Disable Print Statements for Production Releases in Xcode

Disable Print Statements for Production Releases in Xcode

With just a couple configuration changes and a bit of code you can disable print statements in your production apps using Xcode.

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Jonathan Banks
3 min read

Imagine writing an iOS application that's dealing with sensitive information; credit card numbers, passwords, social security numbers, or other personally identifiable and sensitive information.  The time-tested and reliable print statement is used to log data while writing and debugging the app.

Those print statements should not be visible in the production version of that application. Bad actors with jailbroken iOS devices have access to the binary and then gain insights into how the app operates from these print statements.  How do developers prevent this?

The solution is a matter of a bit of Xcode configuration and a splash of code.

Xcode Setup and Print Method

First, override the Swift print statement and apply a logical decision to print based on the current mode that Xcode is in, either production or test.

Add the following code at a global level in the Xcode project:

func print(_ items: Any..., separator: String = " ", terminator: String = "\n") {
    #if DEBUG
    var idx = items.startIndex
    let endIdx = items.endIndex
    repeat {
        Swift.print(items[idx], separator: separator, terminator: idx == (endIdx - 1) ? terminator : separator)
        idx += 1
    }while idx < endIdx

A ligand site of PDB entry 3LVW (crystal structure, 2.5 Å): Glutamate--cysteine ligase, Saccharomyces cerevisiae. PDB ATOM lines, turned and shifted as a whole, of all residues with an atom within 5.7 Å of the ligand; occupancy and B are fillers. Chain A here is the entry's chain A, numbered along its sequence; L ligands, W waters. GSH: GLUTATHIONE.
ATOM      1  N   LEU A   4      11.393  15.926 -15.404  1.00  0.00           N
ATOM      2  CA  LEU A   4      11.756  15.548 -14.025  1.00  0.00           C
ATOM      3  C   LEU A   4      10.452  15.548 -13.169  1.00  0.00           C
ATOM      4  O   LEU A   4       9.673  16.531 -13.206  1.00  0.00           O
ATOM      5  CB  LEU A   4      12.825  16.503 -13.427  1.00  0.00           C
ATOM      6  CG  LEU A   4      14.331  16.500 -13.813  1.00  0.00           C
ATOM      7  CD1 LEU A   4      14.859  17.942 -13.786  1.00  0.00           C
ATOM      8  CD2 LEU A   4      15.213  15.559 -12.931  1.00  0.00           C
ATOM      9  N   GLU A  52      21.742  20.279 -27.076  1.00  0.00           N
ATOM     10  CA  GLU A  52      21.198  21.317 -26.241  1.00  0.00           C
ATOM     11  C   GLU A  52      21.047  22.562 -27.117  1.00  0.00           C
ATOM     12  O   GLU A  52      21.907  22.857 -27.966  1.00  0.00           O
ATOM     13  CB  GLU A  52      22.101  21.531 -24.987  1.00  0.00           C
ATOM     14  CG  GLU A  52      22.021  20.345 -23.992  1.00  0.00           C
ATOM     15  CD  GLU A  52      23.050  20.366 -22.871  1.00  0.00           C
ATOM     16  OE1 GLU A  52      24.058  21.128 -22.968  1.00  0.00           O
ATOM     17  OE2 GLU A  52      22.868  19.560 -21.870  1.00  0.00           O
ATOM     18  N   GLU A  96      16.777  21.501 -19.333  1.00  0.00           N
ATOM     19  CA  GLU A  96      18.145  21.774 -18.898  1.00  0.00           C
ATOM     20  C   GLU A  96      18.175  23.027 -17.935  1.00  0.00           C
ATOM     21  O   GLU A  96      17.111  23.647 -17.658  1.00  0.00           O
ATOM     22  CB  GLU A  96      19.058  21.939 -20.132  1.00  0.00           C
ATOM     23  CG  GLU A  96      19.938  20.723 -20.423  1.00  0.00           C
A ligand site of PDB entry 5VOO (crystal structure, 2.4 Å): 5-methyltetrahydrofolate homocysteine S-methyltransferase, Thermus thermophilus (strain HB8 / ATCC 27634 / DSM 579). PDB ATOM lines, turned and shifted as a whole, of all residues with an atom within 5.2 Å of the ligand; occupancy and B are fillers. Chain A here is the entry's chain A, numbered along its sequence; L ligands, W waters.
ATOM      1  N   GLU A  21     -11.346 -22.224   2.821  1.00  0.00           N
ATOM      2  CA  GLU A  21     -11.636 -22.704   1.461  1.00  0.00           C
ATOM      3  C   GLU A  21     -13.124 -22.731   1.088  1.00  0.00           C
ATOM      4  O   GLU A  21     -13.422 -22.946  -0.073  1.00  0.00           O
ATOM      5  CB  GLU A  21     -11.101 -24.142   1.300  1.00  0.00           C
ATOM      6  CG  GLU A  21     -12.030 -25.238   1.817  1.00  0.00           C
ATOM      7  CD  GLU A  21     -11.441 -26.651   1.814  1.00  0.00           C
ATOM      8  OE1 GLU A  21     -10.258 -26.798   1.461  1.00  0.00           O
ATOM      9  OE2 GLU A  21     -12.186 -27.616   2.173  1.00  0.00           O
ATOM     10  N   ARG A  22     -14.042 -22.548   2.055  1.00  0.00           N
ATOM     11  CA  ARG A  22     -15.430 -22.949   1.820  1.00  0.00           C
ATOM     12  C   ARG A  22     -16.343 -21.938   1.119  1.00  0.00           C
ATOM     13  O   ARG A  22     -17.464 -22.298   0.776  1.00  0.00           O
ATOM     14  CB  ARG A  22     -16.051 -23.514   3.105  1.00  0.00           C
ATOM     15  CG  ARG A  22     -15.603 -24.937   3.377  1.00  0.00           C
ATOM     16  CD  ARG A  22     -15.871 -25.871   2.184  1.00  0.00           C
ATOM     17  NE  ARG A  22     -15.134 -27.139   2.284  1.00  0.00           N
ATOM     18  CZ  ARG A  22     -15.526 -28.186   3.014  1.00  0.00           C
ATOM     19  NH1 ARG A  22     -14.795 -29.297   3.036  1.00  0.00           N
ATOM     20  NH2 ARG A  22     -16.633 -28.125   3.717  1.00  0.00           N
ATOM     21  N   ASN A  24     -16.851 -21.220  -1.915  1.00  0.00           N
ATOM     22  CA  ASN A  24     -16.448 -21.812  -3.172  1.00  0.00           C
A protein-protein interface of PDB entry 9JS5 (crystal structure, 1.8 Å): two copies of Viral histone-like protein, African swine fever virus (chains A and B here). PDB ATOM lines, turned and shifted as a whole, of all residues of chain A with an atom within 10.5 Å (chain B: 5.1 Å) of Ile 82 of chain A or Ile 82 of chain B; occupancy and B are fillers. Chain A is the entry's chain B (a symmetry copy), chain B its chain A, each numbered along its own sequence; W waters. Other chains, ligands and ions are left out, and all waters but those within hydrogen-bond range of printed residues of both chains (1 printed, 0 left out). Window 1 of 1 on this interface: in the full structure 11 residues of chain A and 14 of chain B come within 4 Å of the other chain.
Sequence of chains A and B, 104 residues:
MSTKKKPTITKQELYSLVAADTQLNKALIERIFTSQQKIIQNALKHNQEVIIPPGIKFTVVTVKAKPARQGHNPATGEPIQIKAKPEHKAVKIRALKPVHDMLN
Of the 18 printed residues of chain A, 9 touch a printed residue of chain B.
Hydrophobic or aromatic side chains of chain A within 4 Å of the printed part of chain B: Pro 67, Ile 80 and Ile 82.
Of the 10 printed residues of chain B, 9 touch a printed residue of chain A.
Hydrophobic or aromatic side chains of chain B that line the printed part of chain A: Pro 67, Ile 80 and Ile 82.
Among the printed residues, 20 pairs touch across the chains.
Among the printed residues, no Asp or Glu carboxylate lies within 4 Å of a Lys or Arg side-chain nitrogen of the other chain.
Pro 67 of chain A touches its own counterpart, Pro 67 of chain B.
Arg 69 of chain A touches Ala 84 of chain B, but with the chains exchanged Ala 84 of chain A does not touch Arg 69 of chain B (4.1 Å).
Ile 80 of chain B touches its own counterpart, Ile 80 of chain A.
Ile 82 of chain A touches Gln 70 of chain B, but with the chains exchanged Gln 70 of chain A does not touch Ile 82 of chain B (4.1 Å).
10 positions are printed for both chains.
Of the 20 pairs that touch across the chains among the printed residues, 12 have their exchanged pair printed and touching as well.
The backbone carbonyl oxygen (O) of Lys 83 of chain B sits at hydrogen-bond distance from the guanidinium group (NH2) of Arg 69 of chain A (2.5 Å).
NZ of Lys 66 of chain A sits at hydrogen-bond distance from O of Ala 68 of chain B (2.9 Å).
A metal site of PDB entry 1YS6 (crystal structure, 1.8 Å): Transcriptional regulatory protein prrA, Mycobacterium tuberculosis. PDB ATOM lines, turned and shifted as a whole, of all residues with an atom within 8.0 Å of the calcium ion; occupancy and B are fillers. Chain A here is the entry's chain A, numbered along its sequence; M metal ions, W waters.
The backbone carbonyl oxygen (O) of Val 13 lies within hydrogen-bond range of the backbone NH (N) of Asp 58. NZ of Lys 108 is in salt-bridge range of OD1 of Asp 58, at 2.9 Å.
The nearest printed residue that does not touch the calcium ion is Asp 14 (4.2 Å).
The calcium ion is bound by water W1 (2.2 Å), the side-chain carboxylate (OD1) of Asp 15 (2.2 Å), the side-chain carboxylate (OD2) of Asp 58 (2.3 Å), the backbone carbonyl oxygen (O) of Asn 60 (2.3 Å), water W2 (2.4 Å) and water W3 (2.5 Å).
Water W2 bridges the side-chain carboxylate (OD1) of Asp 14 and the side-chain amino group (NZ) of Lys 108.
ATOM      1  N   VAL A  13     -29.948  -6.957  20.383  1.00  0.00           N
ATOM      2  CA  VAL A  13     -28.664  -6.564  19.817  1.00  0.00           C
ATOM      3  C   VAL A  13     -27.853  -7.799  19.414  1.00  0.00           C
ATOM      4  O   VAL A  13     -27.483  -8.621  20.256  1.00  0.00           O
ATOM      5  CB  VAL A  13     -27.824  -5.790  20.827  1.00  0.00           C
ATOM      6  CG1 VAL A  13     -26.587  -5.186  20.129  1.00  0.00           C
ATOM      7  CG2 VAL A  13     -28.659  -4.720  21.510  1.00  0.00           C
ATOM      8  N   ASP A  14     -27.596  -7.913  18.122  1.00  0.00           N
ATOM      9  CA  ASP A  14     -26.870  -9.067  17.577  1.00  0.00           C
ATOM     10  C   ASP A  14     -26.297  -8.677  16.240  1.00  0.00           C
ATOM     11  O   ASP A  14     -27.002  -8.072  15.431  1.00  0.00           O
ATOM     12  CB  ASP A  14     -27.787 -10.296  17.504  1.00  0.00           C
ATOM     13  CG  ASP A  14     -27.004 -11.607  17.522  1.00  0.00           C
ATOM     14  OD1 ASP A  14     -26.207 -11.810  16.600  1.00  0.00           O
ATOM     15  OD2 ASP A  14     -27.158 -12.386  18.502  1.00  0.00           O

Global level means creating a file at the top level of the project. It's the same as creating a UIViewController or other project file. It will be visible project-wide so long as it's not marked private or fileprivate.

The overridden print method is called by every print statement in the project code since it's global. There's a macro definition inside the print method that checks for the DEBUG preprocessor definition.  If it's enabled, the method calls print.

Now that's complete, set up the DEBUG flag properly.

EDIT 7/31/2019: Xcode 10 made the DEBUG flag enabled so this step can be skipped. Just follow along and make sure the DEBUG flag in the project is set up correctly. Refer to the screenshot:


The steps to follow are below:

  1. Open the project and select the configuration in the project navigator.
  2. Select the Build Settings tab and in the search box, type custom flags.
  3. Select the dropdown next to Other Swift Flags
  4. Double-click to the right of the "+" symbol. A pop-up should open
  5. Hit the "+" button at the bottom of the popup and type "-D DEBUG"

The last step should look like this:


The print method is override is complete and the environment set up.


Run some tests to ensure that the print statements work in debug mode. Run the app as usual, making sure that the run mode is debug.  That option is at the top of Xcode, next to the run and stop buttons.   The name of the project and the simulator are visible.  Refer to the screenshot below:


The project "name" is a button that allows editing of the run schema. Click that button and select Edit Schema. You should see this:


Next to Build Configuration, there is a debug option. Close that and run the app, verifying the visibility of the print statements.

Now go back to the Edit Scheme and change the Build Configuration to Release. Run the app again. If no print statements were output the configuration is validated.

If there are print statements and the schema is Release, look at the following options:

  • Make sure the overridden print method is global by adding another simple method into the file and seeing if it is callable from elsewhere in your project. If that doesn't work then it's not setup globally.
  • Make sure the DEBUG flag is setup correctly. After adding it, go back to Build Settings and make sure the -D DEBUG in the Other Swift Flags section of Build Configurations.